His one comfort is the increasing solidity of the ground rising up to greet his shoes. Sweating so heavily, withstanding the incessant assault of so many insects, in the green immensity of the jungle that thrusts and buzzes and stretches and strangles—whose thronging, thriving existence is alive at every moment with the urgency of its every living cell clamoring to consume, to connect, to continue living, he feels the edges of his personhood blur, evaporating into the soupy air, the contours of his identity devoured by the voracious bugs, shaken to pieces by the inhuman scale of this teeming verdant chaos engulfing him. But with every solid step it’s as if he’s being incrementally reconstituted, fortified in his resolve, his excitement gradually bringing him back to himself.

            Moving along the trail—which, considering the Yanomamö women use it every day, is remarkably hard to discern at many points—Lac feels the field notebook in the back pocket of his trousers, checking to make sure it’s still there, a ritual reassurance, much the way he would often brush the outside of his thumb against the same pocket in other trousers back home to make sure his wallet was securely in place. Each time he touches the notebook, he briefly foresees himself standing amid clusters of skittish Indians, slightly intimidated himself, but with a purpose that shields him, not unlike the way grasping his surveying tools buoyed him as he stood road-side all those long summers during his undergrad years, justifying his idle presence to the countless passing drivers. He feels the notebook and reminds himself of his goals, his research questions, the methodical steps he plans to follow so he can arrive at answers, good solid scientific answers.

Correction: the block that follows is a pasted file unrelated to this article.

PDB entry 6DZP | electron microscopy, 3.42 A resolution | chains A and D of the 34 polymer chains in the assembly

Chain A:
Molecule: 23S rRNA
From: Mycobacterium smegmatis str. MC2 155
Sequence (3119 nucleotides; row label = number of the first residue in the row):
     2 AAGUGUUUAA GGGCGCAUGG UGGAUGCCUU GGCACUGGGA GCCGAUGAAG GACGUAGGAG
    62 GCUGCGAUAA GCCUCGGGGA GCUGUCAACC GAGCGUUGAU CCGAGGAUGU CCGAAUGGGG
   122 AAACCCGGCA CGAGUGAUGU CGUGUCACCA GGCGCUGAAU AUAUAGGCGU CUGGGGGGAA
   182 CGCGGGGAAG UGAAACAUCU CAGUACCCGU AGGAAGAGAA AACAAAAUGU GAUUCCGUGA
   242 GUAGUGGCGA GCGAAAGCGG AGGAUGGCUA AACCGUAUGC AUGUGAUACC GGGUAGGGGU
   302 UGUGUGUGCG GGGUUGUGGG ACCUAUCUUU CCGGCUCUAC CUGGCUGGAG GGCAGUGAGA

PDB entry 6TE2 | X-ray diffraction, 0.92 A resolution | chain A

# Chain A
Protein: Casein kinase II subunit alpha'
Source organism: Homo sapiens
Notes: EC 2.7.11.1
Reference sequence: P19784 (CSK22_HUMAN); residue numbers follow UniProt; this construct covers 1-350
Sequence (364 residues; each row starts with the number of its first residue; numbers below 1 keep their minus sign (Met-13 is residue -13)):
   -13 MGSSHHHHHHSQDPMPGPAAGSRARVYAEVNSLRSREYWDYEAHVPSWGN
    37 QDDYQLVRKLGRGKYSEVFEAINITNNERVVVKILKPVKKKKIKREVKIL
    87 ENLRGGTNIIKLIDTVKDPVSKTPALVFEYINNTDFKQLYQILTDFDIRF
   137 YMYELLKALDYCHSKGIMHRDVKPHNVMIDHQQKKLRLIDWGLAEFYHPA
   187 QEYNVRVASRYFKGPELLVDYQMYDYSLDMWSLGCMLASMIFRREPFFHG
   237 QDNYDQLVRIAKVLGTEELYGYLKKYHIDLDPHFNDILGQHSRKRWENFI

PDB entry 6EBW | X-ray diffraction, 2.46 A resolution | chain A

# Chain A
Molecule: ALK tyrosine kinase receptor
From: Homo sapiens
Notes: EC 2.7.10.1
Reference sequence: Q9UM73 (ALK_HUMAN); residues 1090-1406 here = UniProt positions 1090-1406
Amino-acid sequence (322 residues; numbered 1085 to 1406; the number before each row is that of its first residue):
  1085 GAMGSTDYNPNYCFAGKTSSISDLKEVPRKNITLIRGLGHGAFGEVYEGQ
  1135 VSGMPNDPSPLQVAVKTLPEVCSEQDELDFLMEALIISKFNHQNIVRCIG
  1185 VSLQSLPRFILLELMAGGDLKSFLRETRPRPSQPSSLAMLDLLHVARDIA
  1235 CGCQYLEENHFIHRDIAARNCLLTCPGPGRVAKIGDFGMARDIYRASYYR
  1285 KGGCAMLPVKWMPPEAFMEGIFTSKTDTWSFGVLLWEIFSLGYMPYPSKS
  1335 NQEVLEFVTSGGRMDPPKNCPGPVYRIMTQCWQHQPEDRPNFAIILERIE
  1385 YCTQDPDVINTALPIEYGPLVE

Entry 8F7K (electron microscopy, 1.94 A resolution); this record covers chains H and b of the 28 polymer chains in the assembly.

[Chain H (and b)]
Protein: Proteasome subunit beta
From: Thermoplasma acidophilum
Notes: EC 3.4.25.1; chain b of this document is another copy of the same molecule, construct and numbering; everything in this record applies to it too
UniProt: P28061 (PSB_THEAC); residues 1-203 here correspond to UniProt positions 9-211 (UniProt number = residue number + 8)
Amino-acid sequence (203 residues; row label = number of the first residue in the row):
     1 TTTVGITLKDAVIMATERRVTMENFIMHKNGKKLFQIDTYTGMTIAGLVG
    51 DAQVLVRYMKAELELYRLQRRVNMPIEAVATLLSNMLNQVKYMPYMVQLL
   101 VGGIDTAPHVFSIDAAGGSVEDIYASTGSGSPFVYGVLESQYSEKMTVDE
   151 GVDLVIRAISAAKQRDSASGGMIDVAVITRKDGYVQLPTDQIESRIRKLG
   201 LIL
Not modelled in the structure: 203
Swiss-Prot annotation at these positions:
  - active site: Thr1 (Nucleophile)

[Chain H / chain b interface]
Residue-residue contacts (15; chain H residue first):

Chuck suddenly puts out a halting hand. “Listen,” he says. “You can hear them chanting—they must be calling their spirits.” Straining his ears, Lac has to choke back a cough as something between a burst of exhilaration and a jolt of panic invades his chest, swelling his throat. Okay now, he says quietly to himself, okay easy does it—focus on your research objectives.

            The first task, he rehearses as they continue paddling their way through the undergrowth, is to put them at ease and earn their trust. Chuck will help with that. He can also help at least get you started with the second task, learning the language and developing a scheme for transcribing it. Everything else hinges on the success of these first two steps. It will take a few weeks for you to get established and work out an understanding with them, and you’ll have to acquire sufficient competency with the language to even begin conducting interviews. In the meantime, you’ll observe their daily routines and interactions: food, family, shelter, hygiene, politics, sex, technology, ritual, art. As you gain proficiency with the language, you’ll turn to collecting genealogies, looking for patterns, analyzing the social structure that determines how any one individual is to interact with any other, building up to what will be your own unique contribution to the field of anthropology, your incorporation of the latest evolutionary theories into Structuralist approaches to ethnographic analysis, your introduction, in other words, of Charles Darwin to Claude Levi-Strauss.